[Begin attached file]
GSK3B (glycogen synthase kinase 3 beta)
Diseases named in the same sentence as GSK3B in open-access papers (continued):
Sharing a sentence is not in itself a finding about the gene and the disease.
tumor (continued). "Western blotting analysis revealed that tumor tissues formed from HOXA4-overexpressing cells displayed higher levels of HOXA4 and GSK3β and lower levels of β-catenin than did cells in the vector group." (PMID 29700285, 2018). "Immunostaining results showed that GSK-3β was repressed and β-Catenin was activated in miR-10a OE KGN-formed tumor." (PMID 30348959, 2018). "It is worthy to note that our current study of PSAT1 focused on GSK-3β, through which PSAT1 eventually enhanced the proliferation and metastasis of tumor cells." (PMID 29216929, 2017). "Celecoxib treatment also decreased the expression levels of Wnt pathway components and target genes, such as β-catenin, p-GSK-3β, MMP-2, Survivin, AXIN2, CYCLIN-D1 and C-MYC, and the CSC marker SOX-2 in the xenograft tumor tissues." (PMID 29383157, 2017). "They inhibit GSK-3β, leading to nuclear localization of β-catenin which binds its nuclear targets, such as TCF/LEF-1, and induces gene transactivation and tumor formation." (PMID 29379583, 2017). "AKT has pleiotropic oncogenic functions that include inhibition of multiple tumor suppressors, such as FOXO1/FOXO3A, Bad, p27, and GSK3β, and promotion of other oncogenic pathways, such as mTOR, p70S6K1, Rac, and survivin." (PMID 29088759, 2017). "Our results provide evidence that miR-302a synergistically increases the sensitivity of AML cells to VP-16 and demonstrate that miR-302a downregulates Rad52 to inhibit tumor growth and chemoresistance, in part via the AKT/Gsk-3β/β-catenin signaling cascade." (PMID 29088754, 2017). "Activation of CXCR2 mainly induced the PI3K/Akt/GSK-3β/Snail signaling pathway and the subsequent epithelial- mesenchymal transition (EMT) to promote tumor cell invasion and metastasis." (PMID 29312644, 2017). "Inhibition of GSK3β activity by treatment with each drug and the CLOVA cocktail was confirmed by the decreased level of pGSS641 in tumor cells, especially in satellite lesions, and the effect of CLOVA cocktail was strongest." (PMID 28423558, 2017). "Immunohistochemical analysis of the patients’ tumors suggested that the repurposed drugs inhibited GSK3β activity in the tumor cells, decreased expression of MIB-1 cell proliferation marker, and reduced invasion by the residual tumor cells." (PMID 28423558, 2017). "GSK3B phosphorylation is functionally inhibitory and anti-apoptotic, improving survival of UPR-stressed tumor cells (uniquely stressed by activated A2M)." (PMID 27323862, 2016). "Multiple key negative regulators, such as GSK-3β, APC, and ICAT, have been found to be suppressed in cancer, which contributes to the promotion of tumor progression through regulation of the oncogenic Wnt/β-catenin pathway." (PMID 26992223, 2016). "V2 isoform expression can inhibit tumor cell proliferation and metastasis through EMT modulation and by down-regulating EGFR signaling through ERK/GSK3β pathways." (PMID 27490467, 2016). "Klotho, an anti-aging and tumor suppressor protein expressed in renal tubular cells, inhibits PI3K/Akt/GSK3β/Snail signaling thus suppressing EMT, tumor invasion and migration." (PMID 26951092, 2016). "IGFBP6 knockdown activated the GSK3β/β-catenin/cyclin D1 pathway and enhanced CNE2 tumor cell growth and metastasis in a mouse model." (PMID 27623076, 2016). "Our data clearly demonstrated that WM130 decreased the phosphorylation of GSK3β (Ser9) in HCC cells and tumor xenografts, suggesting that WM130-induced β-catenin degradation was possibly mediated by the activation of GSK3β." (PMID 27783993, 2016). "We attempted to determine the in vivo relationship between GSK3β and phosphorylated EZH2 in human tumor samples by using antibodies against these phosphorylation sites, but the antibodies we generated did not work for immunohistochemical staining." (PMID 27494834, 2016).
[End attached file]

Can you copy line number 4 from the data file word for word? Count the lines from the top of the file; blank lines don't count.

tumor (continued). "Western blotting analysis revealed that tumor tissues formed from HOXA4-overexpressing cells displayed higher levels of HOXA4 and GSK3β and lower levels of β-catenin than did cells in the vector group." (PMID 29700285, 2018). "Immunostaining results showed that GSK-3β was repressed and β-Catenin was activated in miR-10a OE KGN-formed tumor." (PMID 30348959, 2018). "It is worthy to note that our current study of PSAT1 focused on GSK-3β, through which PSAT1 eventually enhanced the proliferation and metastasis of tumor cells." (PMID 29216929, 2017). "Celecoxib treatment also decreased the expression levels of Wnt pathway components and target genes, such as β-catenin, p-GSK-3β, MMP-2, Survivin, AXIN2, CYCLIN-D1 and C-MYC, and the CSC marker SOX-2 in the xenograft tumor tissues." (PMID 29383157, 2017). "They inhibit GSK-3β, leading to nuclear localization of β-catenin which binds its nuclear targets, such as TCF/LEF-1, and induces gene transactivation and tumor formation." (PMID 29379583, 2017). "AKT has pleiotropic oncogenic functions that include inhibition of multiple tumor suppressors, such as FOXO1/FOXO3A, Bad, p27, and GSK3β, and promotion of other oncogenic pathways, such as mTOR, p70S6K1, Rac, and survivin." (PMID 29088759, 2017). "Our results provide evidence that miR-302a synergistically increases the sensitivity of AML cells to VP-16 and demonstrate that miR-302a downregulates Rad52 to inhibit tumor growth and chemoresistance, in part via the AKT/Gsk-3β/β-catenin signaling cascade." (PMID 29088754, 2017). "Activation of CXCR2 mainly induced the PI3K/Akt/GSK-3β/Snail signaling pathway and the subsequent epithelial- mesenchymal transition (EMT) to promote tumor cell invasion and metastasis." (PMID 29312644, 2017). "Inhibition of GSK3β activity by treatment with each drug and the CLOVA cocktail was confirmed by the decreased level of pGSS641 in tumor cells, especially in satellite lesions, and the effect of CLOVA cocktail was strongest." (PMID 28423558, 2017). "Immunohistochemical analysis of the patients’ tumors suggested that the repurposed drugs inhibited GSK3β activity in the tumor cells, decreased expression of MIB-1 cell proliferation marker, and reduced invasion by the residual tumor cells." (PMID 28423558, 2017). "GSK3B phosphorylation is functionally inhibitory and anti-apoptotic, improving survival of UPR-stressed tumor cells (uniquely stressed by activated A2M)." (PMID 27323862, 2016). "Multiple key negative regulators, such as GSK-3β, APC, and ICAT, have been found to be suppressed in cancer, which contributes to the promotion of tumor progression through regulation of the oncogenic Wnt/β-catenin pathway." (PMID 26992223, 2016). "V2 isoform expression can inhibit tumor cell proliferation and metastasis through EMT modulation and by down-regulating EGFR signaling through ERK/GSK3β pathways." (PMID 27490467, 2016). "Klotho, an anti-aging and tumor suppressor protein expressed in renal tubular cells, inhibits PI3K/Akt/GSK3β/Snail signaling thus suppressing EMT, tumor invasion and migration." (PMID 26951092, 2016). "IGFBP6 knockdown activated the GSK3β/β-catenin/cyclin D1 pathway and enhanced CNE2 tumor cell growth and metastasis in a mouse model." (PMID 27623076, 2016). "Our data clearly demonstrated that WM130 decreased the phosphorylation of GSK3β (Ser9) in HCC cells and tumor xenografts, suggesting that WM130-induced β-catenin degradation was possibly mediated by the activation of GSK3β." (PMID 27783993, 2016). "We attempted to determine the in vivo relationship between GSK3β and phosphorylated EZH2 in human tumor samples by using antibodies against these phosphorylation sites, but the antibodies we generated did not work for immunohistochemical staining." (PMID 27494834, 2016).